More information can be downloaded here: ‘For those who died trying’ photo exhibition.

see related: https://humanrightsdefenders.blog/2016/12/02/new-on-line-memorial-to-remember-killed-human-rights-defenders/amp/

 

Young Hong Kong artists awarded inaugural Human Rights Art Prizes

November 9, 2013

The Hong Kong Refugee Advice Centre launched the Human Rights Arts prizes in an effort to show the work of young artists, while recognising the role of art in raising awareness of and defending human rights. The Emerging and the Community  winners were chosen by judges working in the human rights field, while the staff from the centre chose two further winners, dubbed the Choice awards.

Works depicting the hardships of mainland immigrants and African refugees won two top awards (Elva Lai Ming-Chu won in the Emerging Artist category and photograper Alvin Fung Tsz Chung won the Community Artist prize). Artist Lo Chi-kit won a Choice award for his piece Under the Shadow, which he dedicated to detained, imprisoned and exiled human rights activists on the mainland. “Chi-kits work highlights the persecution and oppression that human rights defenders face around the world – sometimes to the point of being forced to flee their countries” Miller said.

via Crusading Hong Kong artists awarded inaugural Human Rights Art Prizes | South China Morning Post.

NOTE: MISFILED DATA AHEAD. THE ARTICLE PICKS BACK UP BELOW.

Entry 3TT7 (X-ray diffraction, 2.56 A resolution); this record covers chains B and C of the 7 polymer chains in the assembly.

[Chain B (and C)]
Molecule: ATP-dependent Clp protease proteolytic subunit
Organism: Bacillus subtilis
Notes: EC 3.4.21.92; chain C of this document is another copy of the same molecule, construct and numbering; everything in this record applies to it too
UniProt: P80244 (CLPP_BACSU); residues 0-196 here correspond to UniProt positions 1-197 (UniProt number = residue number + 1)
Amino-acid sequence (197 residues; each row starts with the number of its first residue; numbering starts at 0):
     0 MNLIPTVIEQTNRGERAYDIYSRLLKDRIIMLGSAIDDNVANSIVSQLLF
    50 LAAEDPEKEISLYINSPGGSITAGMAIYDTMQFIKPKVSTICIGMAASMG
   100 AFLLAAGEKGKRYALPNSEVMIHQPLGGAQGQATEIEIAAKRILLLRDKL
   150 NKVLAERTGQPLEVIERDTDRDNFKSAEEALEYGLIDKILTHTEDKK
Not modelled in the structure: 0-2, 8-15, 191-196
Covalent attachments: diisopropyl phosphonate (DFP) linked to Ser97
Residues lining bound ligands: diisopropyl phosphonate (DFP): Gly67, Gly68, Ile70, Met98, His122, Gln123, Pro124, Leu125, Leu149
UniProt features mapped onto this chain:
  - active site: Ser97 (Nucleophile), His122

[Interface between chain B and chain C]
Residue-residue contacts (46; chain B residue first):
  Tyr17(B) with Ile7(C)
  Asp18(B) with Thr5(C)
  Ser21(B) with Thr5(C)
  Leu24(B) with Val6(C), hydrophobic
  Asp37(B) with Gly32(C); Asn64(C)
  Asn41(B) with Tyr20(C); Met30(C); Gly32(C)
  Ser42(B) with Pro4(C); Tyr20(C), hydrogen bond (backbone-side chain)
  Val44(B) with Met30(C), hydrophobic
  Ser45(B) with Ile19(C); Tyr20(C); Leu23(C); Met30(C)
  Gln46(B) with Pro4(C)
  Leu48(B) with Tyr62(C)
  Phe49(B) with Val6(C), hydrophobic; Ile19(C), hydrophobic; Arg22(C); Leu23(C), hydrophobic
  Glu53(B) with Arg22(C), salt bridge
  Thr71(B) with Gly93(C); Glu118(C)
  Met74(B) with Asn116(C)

Photo exhibit on HRDs hits Stockholm – Speak Truth to Power

November 1, 2012

A exhibition at a Stockholm museum features portraits of human rights activists from around the world. The “Speak Truth To Power” exhibition, which recently opened at the Fotografiska Museum in Stockholm, features portraits by the late Pulitzer Prize-winning American photographer Eddie Adams.  “When you see the photo exhibition you suddenly understand that human rights are not abstract,” Gabor Gombos of the UN Disability Rights Committee tells The Local. “It is very concrete in terms of activities and in terms of human rights defenders,” he adds. Gombos is one of several activists featured in the exhibit, which will remain at the museum until late November.

CTRL/CLICK HERE FOR A COLLECTION OF PHOTOS FROM THE EXHIBITION

The exhibition, which also features portraits of more well-known activists such as the Dalai Lama and Desmond Tutu, advocates for “courage without borders” in an effort to raise awareness about the power of human rights.
“‘Speak Truth To Power’ combines the power of arts and education to bring attention to continuing human rights abuses and to demonstrate the capacity of an individual to create change.” The exhibition is based on a book by Kerry Kennedy, daughter of late US attorney general Robert Kennedy, called “Speak Truth to Power” which contains a set of interviews with human rights activists from around the globe.

Sanne Schim van der Loeff

Human rights photo exhibit hits Stockholm – The Local.

Exhibit by Pulitzer Prize-winning photojournalist Eddie Adams features human rights defenders

March 19, 2012

On March 14, 2012 the Robert F. Kennedy Center for Justice and Human Rights (RFK Center) opened its “Speak Truth To Power” photography exhibition at Baltimore/Washington Thurgood Marshall Airport . “Speak Truth To Power” is a collection of  powerful photographs by the late Pulitzer Prize-winning photojournalist Eddie Adams. The images document courage by featuring human rights defenders around the globe. The photography exhibit is an important component of the RFK Speak Truth To Power program, which has traveled to more than 20 cities around the world.